For the past two years, modern CPUs—particularly those made by Intel—have been under siege by an unending series of attacks that make it possible for highly skilled attackers to pluck passwords, encryption keys, and other secrets out of silicon-resident memory. On Tuesday, two separate academic teams disclosed two new and distinctive exploits that pierce Intel’s Software Guard eXtension, by far the most sensitive region of the company’s processors.[…]
The new SGX attacks are known as SGAxe and CrossTalk. Both break into the fortified CPU region using separate side-channel attacks, a class of hack that infers sensitive data by measuring timing differences, power consumption, electromagnetic radiation, sound, or other information from the systems that store it. The assumptions for both attacks are roughly the same. An attacker has already broken the security of the target machine through a software exploit or a malicious virtual machine that compromises the integrity of the system. While that’s a tall bar, it’s precisely the scenario that SGX is supposed to defend against.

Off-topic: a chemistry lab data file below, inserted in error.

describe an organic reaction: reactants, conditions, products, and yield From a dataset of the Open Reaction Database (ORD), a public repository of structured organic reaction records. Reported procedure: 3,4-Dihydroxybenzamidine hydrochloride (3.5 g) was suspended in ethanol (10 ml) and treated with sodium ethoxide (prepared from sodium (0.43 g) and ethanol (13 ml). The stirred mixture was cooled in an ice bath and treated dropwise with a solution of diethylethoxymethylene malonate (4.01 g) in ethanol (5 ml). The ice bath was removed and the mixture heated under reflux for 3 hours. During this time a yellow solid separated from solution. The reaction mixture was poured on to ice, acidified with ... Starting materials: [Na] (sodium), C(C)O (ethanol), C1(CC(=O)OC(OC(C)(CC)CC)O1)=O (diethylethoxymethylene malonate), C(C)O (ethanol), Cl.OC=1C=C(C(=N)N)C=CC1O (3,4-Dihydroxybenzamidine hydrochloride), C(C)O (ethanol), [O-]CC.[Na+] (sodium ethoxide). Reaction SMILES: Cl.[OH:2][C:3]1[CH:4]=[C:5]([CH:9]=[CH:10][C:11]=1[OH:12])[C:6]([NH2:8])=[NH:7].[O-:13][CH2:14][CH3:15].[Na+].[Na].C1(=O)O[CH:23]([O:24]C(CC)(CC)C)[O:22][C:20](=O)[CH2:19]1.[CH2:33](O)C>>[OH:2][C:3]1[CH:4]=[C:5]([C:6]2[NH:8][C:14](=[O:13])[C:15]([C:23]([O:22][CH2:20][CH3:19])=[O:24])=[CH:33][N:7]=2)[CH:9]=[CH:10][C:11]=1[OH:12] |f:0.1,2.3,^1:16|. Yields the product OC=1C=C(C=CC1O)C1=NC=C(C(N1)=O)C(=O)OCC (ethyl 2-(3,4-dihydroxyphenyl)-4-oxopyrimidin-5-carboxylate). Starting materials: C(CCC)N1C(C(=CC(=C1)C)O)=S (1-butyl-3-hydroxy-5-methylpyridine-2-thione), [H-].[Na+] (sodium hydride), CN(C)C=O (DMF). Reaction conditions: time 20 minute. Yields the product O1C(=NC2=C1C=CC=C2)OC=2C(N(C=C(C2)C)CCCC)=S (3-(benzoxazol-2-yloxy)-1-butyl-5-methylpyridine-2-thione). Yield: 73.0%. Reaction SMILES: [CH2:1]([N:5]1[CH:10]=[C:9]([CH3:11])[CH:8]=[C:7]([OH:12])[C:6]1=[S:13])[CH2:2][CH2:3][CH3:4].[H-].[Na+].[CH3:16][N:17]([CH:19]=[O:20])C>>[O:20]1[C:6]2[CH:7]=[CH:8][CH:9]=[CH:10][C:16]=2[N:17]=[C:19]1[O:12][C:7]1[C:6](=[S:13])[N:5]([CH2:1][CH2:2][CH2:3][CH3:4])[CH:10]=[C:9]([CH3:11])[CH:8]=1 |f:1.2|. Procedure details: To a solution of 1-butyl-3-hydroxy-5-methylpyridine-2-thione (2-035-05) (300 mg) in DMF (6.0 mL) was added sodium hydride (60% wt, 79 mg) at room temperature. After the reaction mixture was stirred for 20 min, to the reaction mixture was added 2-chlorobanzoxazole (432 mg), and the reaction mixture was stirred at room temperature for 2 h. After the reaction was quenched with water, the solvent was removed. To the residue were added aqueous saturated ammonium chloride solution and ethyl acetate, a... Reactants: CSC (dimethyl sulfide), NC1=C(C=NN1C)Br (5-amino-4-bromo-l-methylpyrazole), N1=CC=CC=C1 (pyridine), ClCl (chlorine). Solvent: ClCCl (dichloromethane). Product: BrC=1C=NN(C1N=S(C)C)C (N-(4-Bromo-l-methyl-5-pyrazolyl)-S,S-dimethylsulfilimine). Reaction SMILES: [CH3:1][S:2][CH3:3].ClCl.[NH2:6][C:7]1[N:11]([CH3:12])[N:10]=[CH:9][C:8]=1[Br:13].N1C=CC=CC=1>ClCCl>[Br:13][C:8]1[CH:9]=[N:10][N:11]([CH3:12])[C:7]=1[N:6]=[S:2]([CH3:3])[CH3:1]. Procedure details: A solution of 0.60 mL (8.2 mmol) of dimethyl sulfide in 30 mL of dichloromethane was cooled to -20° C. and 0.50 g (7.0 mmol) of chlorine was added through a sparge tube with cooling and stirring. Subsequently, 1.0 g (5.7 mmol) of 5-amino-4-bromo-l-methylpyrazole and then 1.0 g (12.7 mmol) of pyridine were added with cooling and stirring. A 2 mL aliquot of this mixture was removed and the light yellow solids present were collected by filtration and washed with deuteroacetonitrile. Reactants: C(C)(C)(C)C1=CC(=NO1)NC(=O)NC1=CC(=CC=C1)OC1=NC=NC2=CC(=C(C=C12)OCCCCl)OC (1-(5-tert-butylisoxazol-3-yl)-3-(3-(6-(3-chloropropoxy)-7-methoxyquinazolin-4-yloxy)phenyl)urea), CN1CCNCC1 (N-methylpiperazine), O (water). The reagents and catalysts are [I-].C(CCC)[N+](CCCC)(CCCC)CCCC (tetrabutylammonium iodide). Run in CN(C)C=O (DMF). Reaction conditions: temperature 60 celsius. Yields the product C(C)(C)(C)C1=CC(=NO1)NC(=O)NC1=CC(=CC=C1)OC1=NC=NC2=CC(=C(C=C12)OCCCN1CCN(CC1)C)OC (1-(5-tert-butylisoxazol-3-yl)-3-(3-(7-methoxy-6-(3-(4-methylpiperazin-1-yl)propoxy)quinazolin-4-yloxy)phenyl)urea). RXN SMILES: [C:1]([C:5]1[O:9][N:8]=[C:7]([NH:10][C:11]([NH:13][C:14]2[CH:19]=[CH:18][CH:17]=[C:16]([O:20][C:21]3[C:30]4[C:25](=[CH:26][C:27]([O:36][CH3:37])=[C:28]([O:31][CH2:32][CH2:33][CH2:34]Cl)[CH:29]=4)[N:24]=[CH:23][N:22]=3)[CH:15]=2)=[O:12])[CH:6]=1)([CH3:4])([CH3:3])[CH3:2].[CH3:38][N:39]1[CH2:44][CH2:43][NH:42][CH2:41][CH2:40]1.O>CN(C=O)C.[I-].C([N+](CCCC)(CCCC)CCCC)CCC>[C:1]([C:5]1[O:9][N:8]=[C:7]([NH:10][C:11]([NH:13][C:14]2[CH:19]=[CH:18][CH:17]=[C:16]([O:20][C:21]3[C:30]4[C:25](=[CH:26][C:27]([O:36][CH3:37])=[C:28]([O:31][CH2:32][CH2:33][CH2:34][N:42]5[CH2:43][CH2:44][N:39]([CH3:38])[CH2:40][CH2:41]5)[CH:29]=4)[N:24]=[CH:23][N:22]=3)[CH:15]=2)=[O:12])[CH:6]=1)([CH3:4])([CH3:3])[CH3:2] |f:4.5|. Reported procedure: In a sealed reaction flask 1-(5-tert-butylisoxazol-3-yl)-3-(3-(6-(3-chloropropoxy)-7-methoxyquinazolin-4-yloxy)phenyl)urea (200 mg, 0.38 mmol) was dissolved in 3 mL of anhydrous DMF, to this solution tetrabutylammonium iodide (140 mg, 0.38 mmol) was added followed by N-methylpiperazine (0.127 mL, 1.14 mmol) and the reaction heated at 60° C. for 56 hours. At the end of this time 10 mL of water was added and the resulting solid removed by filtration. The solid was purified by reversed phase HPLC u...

Is this ever going to stop?